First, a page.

‘Paris Daillencourt Is About to Crumble’ Made Me Crumble With Joy

Did I pick up Paris Daillencourt Is About to Crumble because I needed something fitting to read on my trip to Paris? Maybe. But I also didn’t want to miss a new Alexis Hall romance.

Set in the same universe as Rosaline Palmer Takes the Cake, this sweet queer romance gave me everything I was hoping for:

  • A cute and chaotic main character
  • A flamboyant, no-nonsense love interest 
  • The need to romanticise my life
  • Cravings for cake

Paris Daillencourt Is About to Crumble follows shy, anxious, talented Paris, as he enters Bake Expectations, a baking show much like Bake Off, where he can finally shine. Paris is the son of a famous couple, but despite his privilege, financial security, and excellent education, he’s incredibly self-deprecating and anxious.

When his flatmate signs him up for Bake Expectations, this is supposed to prove Paris how talented he is in the kitchen, and that he should have more confidence in himself. What the seemingly nice gesture ends up doing, however, is plunge our main character into a pit of anxiety which ends up complicating his life even more.

On the show, Paris meets (or, rather, hits in the face with a fridge door) attractive, confident, sparkly Tariq, a gay Muslim with a colourful personality. I loved Tariq from the first moment he entered the scene.

He’s the kind of grounded, self-aware character I always love to see in queer romance: a well-defined personality who stands out and helps bring the (usually) chaotic protagonist back down to earth.

We follow Paris and Tariq on their slightly messy romance, as they get used to each other, set boundaries, and try to work through their own struggles, while supporting the other to do the same. The baking show also comes with a striking cast of side-characters, in true Alexis Hall style, which help expand Paris’s too-controlled world and act as a training ground for him to face his anxiety.

Paris finds out pretty late in the story that he does, in fact, struggle with generalised anxiety. This is obvious to the reader from the beginning. Being in his head is exhausting, and I felt both represented but also enlightened by how his worried mind works.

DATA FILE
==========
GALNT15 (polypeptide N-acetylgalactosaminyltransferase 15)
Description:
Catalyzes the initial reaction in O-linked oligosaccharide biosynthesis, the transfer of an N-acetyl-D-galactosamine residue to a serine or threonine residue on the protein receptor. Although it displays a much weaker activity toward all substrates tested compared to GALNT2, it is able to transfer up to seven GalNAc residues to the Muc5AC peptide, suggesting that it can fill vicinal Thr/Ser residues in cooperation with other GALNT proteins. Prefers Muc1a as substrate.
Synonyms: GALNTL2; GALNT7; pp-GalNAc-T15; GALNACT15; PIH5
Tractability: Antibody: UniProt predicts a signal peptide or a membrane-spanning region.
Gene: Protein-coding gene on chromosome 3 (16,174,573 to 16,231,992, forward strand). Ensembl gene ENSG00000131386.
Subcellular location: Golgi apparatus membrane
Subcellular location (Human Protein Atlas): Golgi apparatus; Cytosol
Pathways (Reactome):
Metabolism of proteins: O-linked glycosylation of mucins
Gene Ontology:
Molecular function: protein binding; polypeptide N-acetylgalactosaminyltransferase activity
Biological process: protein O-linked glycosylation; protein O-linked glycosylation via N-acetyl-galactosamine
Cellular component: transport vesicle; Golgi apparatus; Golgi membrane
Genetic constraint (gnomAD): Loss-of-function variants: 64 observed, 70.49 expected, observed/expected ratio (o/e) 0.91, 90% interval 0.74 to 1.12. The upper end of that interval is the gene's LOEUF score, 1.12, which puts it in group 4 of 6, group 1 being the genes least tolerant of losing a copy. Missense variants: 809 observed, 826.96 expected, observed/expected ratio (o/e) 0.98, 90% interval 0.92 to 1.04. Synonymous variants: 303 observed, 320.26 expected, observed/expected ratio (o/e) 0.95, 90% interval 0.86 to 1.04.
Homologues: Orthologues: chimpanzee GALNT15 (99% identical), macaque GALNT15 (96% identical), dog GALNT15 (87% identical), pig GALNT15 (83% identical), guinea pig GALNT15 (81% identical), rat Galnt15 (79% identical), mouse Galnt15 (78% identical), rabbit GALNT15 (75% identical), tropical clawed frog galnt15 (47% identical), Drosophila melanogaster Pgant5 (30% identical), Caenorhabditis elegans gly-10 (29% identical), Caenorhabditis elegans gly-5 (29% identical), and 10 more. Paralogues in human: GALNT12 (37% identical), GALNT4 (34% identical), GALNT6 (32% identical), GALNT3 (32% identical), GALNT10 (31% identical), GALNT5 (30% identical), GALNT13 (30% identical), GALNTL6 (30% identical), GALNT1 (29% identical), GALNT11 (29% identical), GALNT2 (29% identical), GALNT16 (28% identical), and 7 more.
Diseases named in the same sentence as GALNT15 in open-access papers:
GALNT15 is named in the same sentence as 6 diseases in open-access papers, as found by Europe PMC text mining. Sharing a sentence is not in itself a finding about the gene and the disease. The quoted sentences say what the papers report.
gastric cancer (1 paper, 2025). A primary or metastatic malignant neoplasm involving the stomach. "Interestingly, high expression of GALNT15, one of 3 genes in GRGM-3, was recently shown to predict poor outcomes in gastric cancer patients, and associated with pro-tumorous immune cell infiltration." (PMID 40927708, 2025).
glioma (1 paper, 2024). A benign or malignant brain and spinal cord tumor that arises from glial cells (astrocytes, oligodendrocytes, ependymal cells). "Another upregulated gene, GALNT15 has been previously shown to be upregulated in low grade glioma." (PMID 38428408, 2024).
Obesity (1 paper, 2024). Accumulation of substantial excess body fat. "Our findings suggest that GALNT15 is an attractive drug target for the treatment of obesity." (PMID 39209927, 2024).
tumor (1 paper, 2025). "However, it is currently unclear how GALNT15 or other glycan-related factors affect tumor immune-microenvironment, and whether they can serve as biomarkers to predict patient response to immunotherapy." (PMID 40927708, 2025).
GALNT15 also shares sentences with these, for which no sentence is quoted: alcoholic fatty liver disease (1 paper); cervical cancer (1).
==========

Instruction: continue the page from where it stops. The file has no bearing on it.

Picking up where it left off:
I also struggle with anxiety, albeit not to that extent, and found it refreshing that Alexis Hall really committed to depicting the constant buzz in an anxious person’s mind, and how that can mess up their relationships, opportunities, or chances of success.

What I liked was how Tariq was committed to call Paris out when he was out of line (which was often), but still understanding and forgiving as long as Paris was honest about his feelings. The more common approach to mental health in books is complete support from the other characters, which can set some unrealistic expectations. 

In real life, even when someone struggles with their mental health and deserve sympathy, chances are we won’t get it every time. And it’s important to show that poor mental health can’t always be an excuse for hurtful behaviour.

Another interesting element was that Tariq — a practising Muslim — didn’t want to have sex before marriage, a trope I’ve never seen explored in romance before. I felt it was important to depict this religious preference, especially within a same-sex relationship.

Paris’s relationship to his parents was the real heart-breaker of this story. Throughout the book, we see how Paris texts his parents often to update them on what he’s up to: the competition, Tariq, and university. But his parents never text back.

The more texts he sends, the more doubtful you, as the reader, become that his parents really exist at all, which adds an interesting emotional layer to the reading experience. The more Paris reflects on his childhood or shares memories with Tariq, the more things start making sense: his parents, rich, famous and admired as they are, completely neglected him all his life, and at the point of the story, are entirely absent. Paris has to come to terms with this terrible reality.

I loved this book, it has everything that makes Alexis Hall’s romances so good: distinctive characters, laugh-out-loud humour, wide representation, and thought-provoking conversations. If you love queer romance (and cake), definitely pick this up.

Published by Eliza Lita

Founder and editor-in-chief: Coffee Time Reviews. Freelance writer and Higher Ed comms person.

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